Enlightenment, Russian-Jewish Style

Shlomo-Zaynvl Rapaport (1863–1920), best known by his pen name S. An-Sky, was a leading figure in the Russian socialist movement, a supporter of Zionism, a great Jewish ethnographer, and the author of the classic Yiddish play The Dybbuk. His novel, Pioneers, about the experience of late-19th-century Russian Jews shedding religious observance to embrace modernity and the Haskalah (the Jewish Enlightenment movement), has recently been rendered into English by Michael R. Katz. Polly Zavadivker writes in her review:

What makes [the novel’s characters] compelling . . . is not so much their zealous quest for enlightenment as the doubts that plague them as they set out to remake themselves. [The protagonist] guiltily questions himself after he casts off his familiar garb: has he acted too rashly, made superficial changes that simply mask an old worldview, speech, and thoughts still intact beneath the surface? As he observes others in [his] circle break off ties with their disapproving families, and witnesses an aggrieved mother lose her son to [join a group of “enlightened” Jews], he doubts whether their cause is so righteous as to justify such suffering. An-sky’s sympathetic portrayal of the emotional and mental anxiety bred by this process of rupture surely must have reflected his own inner conflicts as a young man.

Adding further irony to the pioneers’ quest to master the world of Russian letters is their discovery of an abiding love for their native languages. In the course of a raucous debate about Russian radical thought, they revert to Yiddish and use sing-song methods of talmudic study as they take apart the writings of [the Russian radical authors] Dmitrii Pisarev and Nikolai Chernyshevskii.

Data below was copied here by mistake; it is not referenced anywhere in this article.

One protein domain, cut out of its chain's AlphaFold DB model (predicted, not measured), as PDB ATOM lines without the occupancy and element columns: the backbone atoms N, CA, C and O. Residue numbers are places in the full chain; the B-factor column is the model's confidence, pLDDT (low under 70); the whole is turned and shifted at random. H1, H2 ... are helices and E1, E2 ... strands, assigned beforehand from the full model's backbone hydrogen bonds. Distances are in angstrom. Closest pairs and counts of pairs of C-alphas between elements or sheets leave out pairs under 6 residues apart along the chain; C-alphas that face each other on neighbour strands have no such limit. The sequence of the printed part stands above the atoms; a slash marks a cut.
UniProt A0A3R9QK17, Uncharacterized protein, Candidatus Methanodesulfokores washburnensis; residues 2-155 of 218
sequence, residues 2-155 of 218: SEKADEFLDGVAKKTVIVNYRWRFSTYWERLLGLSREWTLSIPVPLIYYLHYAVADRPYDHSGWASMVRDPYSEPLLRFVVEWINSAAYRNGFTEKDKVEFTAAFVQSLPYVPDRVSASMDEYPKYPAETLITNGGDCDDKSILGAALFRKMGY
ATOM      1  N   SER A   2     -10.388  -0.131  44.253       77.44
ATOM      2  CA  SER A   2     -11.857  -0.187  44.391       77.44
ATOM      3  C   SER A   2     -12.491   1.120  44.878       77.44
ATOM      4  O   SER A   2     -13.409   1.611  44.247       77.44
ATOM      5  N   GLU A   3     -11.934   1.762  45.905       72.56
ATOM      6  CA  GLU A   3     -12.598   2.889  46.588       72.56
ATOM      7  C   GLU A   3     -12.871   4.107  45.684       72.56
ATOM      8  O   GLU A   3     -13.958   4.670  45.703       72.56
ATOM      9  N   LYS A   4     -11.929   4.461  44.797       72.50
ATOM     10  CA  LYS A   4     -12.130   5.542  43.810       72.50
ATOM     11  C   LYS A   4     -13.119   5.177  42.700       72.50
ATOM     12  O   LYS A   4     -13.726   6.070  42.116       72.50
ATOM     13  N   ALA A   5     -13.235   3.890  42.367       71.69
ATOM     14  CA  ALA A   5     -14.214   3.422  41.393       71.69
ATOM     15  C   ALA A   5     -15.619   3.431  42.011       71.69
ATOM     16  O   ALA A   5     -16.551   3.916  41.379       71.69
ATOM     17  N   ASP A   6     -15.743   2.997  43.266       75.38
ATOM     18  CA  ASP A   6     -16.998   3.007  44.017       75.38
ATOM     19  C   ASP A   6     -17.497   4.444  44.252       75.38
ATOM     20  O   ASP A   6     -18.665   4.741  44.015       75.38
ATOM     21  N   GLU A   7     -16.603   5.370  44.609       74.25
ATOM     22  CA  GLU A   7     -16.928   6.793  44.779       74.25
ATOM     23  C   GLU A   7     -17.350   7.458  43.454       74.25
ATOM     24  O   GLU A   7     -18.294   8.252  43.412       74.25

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Read more at Marginalia

More about: Arts & Culture, Haskalah, Jewish literature, Russian Jewry, S. An-sky

As Vladimir Putin Sidles Up to the Mullahs, the Threat to the U.S. and Israel Grows

On Tuesday, Russia launched an Iranian surveillance satellite into space, which the Islamic Republic will undoubtedly use to increase the precision of its military operations against its enemies. The launch is one of many indications that the longstanding alliance between Moscow and Tehran has been growing stronger and deeper since the Kremlin’s escalation in Ukraine in February. Nicholas Carl, Kitaneh Fitzpatrick, and Katherine Lawlor write:

Presidents Vladimir Putin and Ebrahim Raisi have spoken at least four times since the invasion began—more than either individual has engaged most other world leaders. Putin visited Tehran in July 2022, marking his first foreign travel outside the territory of the former Soviet Union since the war began. These interactions reflect a deepening and potentially more balanced relationship wherein Russia is no longer the dominant party. This partnership will likely challenge U.S. and allied interests in Europe, the Middle East, and around the globe.

Tehran has traditionally sought to purchase military technologies from Moscow rather than the inverse. The Kremlin fielding Iranian drones in Ukraine will showcase these platforms to other potential international buyers, further benefitting Iran. Furthermore, Russia has previously tried to limit Iranian influence in Syria but is now enabling its expansion.

Deepening Russo-Iranian ties will almost certainly threaten U.S. and allied interests in Europe, the Middle East, and around the globe. Iranian material support to Russia may help the Kremlin achieve some of its military objectives in Ukraine and eastern Europe. Russian support of Iran’s nascent military space program and air force could improve Iranian targeting and increase the threat it poses to the U.S. and its partners in the Middle East. Growing Iranian control and influence in Syria will enable the Islamic Revolutionary Guard Corps [to use its forces in that country] to threaten U.S. military bases in the Middle East and our regional partners, such as Israel and Turkey, more effectively. Finally, Moscow and Tehran will likely leverage their deepening economic ties to mitigate U.S. sanctions.

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Read more at Critical Threats

More about: Iran, Israeli Security, Russia, U.S. Security, Vladimir Putin